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Intercommunal Violence Continues in the Central African Republic

Clashes between government forces, civilian militias, African peacekeepers, and the French military have driven thousands from their homes.

by Daniel Hockley
Dec 17 2013, 10:25pm

Video and photos by Robert King

The Central African Republic, already one of the poorest nations in the world, is descending into chaos. In the capital city of Bangui alone, hundreds have died and nearly 200,000 people have been driven from their homes as a result of continual clashes between government forces, civilian militias, African peacekeepers, and the French military.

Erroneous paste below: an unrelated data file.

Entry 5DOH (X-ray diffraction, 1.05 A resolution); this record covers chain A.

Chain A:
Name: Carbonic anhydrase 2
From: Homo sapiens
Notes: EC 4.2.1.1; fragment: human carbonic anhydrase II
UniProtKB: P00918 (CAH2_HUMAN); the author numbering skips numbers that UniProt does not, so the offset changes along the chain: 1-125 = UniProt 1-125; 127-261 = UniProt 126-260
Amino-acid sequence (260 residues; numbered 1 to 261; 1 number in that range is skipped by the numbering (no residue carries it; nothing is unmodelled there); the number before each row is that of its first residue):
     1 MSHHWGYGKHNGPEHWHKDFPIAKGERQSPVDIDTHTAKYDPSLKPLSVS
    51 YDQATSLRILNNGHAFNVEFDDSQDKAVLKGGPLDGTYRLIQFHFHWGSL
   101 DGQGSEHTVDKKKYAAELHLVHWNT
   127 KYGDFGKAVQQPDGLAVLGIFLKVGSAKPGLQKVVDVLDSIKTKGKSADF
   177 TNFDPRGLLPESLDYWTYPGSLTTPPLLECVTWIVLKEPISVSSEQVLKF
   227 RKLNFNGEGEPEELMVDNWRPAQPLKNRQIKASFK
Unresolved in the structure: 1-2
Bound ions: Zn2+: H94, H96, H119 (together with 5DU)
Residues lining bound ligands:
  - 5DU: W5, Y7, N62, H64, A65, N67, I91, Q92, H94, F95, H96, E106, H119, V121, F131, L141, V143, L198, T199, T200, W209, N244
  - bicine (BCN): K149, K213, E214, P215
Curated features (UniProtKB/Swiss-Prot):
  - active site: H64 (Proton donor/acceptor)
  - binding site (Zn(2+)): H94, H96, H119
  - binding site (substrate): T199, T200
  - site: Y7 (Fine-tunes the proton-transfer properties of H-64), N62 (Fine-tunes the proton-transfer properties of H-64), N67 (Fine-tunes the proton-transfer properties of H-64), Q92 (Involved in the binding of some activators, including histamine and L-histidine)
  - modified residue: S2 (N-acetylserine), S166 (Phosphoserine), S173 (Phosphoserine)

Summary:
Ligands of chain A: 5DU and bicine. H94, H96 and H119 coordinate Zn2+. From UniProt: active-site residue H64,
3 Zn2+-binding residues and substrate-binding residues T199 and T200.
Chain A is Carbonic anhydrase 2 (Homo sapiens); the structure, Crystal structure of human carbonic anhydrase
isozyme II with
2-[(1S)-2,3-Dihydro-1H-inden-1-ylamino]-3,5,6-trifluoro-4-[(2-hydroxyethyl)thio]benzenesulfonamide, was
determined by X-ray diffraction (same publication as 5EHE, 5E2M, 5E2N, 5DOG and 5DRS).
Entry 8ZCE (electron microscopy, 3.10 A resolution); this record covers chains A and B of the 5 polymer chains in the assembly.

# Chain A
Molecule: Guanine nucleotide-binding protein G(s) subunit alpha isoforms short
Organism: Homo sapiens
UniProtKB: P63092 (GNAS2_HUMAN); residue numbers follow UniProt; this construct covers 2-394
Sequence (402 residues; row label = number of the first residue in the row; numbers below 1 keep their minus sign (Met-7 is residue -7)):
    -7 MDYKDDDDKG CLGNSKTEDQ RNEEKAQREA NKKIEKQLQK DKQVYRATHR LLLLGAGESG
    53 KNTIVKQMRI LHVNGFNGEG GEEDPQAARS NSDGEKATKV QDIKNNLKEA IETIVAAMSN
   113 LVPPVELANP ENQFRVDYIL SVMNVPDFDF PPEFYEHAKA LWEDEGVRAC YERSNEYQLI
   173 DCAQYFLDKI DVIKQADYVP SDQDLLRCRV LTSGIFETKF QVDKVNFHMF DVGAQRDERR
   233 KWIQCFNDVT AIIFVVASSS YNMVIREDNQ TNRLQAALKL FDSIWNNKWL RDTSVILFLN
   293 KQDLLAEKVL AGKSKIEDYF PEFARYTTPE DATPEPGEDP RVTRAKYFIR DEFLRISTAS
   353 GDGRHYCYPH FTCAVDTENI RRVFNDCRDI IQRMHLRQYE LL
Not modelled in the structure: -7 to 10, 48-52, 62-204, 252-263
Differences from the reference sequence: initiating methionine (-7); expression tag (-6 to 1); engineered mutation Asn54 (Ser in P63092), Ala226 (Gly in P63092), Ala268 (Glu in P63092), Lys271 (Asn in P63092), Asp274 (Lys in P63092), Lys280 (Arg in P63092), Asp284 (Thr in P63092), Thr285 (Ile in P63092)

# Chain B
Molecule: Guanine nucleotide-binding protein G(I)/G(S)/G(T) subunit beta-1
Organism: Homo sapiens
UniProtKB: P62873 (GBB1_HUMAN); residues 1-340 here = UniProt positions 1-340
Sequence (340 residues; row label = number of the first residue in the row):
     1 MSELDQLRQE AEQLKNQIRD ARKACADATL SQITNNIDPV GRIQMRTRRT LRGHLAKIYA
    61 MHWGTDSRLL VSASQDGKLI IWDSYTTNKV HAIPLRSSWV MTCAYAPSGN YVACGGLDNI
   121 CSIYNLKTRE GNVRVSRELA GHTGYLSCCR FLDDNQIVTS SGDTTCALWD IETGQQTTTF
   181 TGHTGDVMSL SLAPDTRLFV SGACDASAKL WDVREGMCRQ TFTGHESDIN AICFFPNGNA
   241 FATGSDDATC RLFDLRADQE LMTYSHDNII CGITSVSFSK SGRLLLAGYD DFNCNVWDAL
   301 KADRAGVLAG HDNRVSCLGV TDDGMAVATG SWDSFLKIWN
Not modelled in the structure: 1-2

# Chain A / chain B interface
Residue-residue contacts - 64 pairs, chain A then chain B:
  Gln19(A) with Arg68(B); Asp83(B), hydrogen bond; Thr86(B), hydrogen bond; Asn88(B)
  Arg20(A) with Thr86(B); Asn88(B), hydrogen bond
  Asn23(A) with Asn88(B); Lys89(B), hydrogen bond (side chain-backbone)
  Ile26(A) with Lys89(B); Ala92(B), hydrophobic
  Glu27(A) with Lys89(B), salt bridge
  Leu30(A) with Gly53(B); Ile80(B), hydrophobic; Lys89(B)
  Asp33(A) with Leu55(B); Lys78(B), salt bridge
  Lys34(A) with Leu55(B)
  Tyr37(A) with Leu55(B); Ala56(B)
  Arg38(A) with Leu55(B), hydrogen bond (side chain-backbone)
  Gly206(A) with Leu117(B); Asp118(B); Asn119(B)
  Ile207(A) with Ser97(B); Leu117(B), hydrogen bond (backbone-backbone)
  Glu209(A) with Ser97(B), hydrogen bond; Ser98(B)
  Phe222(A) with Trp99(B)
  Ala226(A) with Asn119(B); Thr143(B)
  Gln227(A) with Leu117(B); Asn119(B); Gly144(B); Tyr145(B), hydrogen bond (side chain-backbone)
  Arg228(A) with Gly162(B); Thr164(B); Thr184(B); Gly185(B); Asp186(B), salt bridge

The long-troubled nation's latest round of bloodshed began last March, when mostly Muslim Séléka rebels overthrew the president of the majority Christian nation. Many of the former rebels continued roaming the country, raping, murdering, and looting. Eventually, "anti-balaka" militias—balaka means machete or sword—were formed to fight back. Today, both Muslim and Christian civilians continue to endure an endless cycle of violent reprisals.

This is the second dispatch from VICE News' Danny Gold and Robert King, who have been reporting from Bangui since landing there on December 10.

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